NTSB Identification: WPR13FA296A
14 CFR Part 91: General Aviation
Accident occurred Friday, June 28, 2013 in Yellow Pine, ID
Aircraft: PIPER PA-22-135, registration: N1540P
Injuries: 1 Fatal,3 Serious.
This is preliminary information, subject to change, and may contain errors. Any errors in this report will be corrected when the final report has been completed. NTSB investigators either traveled in support of this investigation or conducted a significant amount of investigative work without any travel, and used data obtained from various sources to prepare this aircraft accident report.
On June 28, 2013, about 0948 mountain daylight time, a Piper PA-22-135, N1540P, and a Piper PA-28R-200, N2108T, collided midair while on final approach to landing at the Johnson Creek Airport (3U2), Yellow Pine, Idaho. The PA-22-135 was registered to the pilot and the PA-28R-200 was registered to a private individual. Both airplanes were operated by the pilot's under the provisions of Title 14 Code of Federal Regulations Part 91. The private pilot of the PA-22-135 and his pilot rated passenger sustained serious injuries. The private pilot of the PA-28R-200 sustained serious injuries and his passenger sustained fatal injuries. Visual meteorological conditions prevailed and no flight plan was filed for either flight. The PA-22-135 originated from the Flying B Ranch (12ID), near Salmon, Idaho, about 0800 and the PA-28R-200 originated from Bountiful, Utah, at an undetermined time. Both airplanes had an intended destination of 3U2.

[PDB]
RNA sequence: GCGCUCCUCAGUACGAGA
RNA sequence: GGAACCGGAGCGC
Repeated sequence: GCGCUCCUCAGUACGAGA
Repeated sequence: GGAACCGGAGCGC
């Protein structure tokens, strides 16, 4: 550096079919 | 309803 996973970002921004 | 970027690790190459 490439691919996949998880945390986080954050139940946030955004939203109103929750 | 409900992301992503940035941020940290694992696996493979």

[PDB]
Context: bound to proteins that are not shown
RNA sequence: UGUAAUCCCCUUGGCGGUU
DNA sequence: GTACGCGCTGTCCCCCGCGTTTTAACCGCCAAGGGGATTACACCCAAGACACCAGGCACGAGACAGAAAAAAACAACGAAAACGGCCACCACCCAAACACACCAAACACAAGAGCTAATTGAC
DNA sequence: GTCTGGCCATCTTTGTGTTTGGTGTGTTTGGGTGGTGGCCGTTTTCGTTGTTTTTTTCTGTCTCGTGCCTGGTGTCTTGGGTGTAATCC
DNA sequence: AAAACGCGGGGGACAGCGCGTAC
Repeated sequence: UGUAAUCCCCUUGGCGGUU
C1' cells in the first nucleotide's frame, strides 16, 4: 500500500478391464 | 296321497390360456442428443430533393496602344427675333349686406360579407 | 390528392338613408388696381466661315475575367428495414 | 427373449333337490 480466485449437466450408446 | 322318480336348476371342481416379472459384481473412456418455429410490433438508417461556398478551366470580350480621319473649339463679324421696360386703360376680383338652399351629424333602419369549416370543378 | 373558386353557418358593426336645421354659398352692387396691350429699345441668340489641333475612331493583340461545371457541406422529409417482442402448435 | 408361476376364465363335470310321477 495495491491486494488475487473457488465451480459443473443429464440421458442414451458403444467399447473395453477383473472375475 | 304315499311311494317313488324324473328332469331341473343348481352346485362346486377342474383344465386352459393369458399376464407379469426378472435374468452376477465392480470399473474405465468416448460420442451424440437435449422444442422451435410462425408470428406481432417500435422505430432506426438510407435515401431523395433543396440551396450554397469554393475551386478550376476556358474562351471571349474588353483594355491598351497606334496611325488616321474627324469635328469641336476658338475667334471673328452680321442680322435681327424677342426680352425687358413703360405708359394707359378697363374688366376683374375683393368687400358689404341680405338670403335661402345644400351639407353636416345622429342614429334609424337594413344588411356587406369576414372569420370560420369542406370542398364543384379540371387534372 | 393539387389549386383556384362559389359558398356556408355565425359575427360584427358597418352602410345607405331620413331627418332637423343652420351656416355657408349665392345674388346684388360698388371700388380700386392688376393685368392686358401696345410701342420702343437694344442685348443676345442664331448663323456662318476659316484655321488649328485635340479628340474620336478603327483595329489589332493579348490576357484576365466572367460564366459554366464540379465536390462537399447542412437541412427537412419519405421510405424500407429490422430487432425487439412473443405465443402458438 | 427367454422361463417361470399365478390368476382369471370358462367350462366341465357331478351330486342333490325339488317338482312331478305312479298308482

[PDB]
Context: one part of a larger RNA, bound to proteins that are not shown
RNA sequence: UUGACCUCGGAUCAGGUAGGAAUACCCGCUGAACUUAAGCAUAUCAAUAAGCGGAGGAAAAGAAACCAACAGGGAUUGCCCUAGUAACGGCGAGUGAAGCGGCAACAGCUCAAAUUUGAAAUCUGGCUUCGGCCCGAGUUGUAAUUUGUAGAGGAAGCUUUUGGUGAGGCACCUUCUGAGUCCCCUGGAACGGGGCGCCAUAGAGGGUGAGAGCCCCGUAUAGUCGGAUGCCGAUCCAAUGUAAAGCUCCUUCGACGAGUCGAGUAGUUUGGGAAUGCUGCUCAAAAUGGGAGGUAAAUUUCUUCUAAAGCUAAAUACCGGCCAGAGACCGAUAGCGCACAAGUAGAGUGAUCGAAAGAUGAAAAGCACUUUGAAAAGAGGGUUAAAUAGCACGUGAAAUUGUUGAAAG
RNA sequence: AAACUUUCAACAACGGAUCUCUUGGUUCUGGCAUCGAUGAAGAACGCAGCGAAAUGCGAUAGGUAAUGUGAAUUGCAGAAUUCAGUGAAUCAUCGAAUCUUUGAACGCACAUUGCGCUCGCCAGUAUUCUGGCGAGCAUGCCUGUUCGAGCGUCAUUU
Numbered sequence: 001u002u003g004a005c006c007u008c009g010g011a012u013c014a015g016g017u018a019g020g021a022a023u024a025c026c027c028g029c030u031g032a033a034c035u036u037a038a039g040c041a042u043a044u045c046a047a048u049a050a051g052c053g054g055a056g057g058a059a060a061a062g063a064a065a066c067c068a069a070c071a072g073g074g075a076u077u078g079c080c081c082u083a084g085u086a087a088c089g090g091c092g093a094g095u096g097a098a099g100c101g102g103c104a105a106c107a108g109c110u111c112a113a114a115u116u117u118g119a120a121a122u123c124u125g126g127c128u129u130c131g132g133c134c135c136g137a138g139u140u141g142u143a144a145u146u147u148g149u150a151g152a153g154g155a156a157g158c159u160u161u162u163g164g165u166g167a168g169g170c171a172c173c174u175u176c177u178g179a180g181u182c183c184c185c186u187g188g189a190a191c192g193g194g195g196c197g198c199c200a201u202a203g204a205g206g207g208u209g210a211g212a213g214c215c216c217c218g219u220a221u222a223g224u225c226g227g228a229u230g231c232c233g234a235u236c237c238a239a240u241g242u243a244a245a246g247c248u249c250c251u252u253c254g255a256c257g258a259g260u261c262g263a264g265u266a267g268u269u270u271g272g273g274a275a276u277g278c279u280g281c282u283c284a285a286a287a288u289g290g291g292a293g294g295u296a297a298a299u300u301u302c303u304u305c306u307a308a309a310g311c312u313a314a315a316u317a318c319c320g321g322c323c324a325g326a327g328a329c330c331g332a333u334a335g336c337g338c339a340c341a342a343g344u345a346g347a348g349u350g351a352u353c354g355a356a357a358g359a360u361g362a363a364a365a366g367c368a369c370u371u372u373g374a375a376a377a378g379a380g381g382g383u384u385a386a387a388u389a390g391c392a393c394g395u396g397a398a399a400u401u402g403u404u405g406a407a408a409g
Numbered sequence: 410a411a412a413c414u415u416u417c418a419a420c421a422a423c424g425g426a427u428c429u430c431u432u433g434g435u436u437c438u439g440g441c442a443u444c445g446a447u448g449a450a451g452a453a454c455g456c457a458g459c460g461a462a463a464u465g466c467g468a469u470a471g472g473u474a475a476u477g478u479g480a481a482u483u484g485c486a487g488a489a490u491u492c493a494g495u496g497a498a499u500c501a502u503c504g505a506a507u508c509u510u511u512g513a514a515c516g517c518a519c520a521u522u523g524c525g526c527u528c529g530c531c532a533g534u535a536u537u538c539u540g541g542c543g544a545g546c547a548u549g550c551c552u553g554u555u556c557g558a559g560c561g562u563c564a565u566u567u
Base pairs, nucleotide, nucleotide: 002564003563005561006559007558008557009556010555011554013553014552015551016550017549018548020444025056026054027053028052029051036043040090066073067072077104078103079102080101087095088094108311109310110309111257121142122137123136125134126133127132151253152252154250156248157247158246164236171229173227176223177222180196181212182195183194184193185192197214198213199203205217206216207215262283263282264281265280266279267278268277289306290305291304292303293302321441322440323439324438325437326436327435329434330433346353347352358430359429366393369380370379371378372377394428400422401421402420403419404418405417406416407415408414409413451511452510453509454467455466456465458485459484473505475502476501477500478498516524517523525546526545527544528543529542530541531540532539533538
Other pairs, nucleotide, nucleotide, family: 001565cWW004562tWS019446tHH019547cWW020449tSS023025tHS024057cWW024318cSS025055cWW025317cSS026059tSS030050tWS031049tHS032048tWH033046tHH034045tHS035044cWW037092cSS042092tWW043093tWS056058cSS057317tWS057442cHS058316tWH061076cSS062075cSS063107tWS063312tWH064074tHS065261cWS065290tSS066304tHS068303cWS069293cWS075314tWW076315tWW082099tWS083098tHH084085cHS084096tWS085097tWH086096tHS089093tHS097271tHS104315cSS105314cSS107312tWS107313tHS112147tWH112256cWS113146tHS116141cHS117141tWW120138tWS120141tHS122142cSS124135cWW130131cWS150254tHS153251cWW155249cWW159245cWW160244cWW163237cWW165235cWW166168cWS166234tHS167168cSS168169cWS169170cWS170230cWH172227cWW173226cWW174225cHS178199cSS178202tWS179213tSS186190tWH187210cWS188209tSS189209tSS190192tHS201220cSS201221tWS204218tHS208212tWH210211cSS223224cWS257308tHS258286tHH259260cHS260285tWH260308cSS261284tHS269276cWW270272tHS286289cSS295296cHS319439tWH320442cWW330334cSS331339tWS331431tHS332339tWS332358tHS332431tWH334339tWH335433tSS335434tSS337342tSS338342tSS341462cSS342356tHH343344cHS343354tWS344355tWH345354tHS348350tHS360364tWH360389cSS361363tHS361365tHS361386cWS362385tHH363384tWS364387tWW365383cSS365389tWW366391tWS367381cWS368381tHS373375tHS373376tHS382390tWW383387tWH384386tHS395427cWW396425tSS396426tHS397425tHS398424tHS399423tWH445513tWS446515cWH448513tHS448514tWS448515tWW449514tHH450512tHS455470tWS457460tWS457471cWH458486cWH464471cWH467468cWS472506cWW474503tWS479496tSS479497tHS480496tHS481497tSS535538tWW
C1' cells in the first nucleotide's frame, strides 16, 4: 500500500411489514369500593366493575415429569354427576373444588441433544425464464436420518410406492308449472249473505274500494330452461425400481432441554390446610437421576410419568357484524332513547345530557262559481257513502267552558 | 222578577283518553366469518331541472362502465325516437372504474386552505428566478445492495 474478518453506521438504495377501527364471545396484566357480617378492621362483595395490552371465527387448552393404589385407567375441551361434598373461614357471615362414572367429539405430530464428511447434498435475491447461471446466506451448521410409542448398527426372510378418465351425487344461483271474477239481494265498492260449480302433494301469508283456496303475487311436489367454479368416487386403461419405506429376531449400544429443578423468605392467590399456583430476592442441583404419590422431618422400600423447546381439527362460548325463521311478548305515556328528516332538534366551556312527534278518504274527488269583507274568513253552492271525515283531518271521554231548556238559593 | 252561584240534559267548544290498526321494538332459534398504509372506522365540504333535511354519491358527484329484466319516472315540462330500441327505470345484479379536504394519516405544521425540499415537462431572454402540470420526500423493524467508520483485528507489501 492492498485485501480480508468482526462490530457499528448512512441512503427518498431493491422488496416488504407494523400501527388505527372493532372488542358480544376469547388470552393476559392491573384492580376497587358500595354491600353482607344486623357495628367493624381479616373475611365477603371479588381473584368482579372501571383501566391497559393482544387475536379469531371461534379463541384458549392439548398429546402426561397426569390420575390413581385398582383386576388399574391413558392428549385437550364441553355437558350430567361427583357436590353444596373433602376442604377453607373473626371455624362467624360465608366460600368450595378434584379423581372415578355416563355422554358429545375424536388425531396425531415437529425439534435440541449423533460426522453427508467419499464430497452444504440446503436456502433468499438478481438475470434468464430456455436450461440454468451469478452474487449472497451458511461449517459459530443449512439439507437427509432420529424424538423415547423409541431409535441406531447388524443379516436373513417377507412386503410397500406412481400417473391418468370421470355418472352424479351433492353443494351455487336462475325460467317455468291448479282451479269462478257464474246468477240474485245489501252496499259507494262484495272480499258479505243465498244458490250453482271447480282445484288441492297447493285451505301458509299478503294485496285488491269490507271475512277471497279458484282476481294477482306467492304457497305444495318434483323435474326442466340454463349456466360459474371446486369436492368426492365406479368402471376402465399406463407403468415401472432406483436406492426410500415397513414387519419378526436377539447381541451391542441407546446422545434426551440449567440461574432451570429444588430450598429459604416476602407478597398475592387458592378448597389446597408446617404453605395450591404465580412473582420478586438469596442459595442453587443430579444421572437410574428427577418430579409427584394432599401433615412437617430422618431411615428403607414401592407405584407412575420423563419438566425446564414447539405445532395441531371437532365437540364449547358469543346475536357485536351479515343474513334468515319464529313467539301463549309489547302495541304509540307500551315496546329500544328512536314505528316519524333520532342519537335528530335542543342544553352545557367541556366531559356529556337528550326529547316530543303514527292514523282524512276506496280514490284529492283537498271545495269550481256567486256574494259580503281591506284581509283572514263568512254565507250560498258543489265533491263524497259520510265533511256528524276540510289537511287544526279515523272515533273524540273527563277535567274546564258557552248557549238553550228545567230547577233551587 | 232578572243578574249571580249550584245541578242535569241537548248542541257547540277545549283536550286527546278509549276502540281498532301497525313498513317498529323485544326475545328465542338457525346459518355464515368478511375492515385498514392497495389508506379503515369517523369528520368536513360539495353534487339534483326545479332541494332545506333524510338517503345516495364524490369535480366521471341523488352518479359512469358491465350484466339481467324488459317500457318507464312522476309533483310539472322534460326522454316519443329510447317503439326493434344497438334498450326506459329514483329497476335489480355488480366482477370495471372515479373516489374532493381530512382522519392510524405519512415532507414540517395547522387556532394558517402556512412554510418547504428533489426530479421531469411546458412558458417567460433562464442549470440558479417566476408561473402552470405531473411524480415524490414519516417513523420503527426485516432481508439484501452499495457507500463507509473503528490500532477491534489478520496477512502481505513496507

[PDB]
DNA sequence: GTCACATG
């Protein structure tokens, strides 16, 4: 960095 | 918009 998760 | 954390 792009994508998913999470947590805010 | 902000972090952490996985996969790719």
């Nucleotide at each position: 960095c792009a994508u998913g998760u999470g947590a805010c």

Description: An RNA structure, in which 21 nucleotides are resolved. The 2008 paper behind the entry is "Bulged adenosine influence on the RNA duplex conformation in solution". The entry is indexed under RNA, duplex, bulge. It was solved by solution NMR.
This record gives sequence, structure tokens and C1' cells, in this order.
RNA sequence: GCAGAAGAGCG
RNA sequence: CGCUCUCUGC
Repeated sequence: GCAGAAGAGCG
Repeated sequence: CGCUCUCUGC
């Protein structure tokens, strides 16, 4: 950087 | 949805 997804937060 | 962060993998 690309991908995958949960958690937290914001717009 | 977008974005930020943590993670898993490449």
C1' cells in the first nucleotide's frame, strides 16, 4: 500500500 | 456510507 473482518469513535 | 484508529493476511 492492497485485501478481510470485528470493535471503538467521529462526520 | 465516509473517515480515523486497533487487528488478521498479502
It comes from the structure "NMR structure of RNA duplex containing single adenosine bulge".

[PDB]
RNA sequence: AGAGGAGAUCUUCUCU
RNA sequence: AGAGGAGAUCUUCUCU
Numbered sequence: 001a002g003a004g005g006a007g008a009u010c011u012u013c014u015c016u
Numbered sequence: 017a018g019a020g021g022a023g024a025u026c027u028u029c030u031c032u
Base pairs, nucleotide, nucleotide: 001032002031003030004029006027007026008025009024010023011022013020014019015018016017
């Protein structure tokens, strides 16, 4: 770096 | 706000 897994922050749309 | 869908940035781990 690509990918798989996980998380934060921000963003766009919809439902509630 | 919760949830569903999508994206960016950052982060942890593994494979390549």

Witnesses located adjacent to the accident site reported observing both the PA-22-135 and the PA-28R-200 collide at an altitude of about 50 feet above ground level just before the threshold of Runway 17. Subsequently, both airplanes were observed descending into terrain.
Examination of the accident site revealed that both airplanes came to rest within about 50 feet of each other. The main wreckages were located about 225 feet from the approach end of runway 17, along the eastern edge of the runway. The debris path was about 410 feet in length and oriented on an approximate heading of about 160-degrees magnetic. All major structural components were located within the debris path. The wreckages of both airplanes were recovered to a secure location for further examination.
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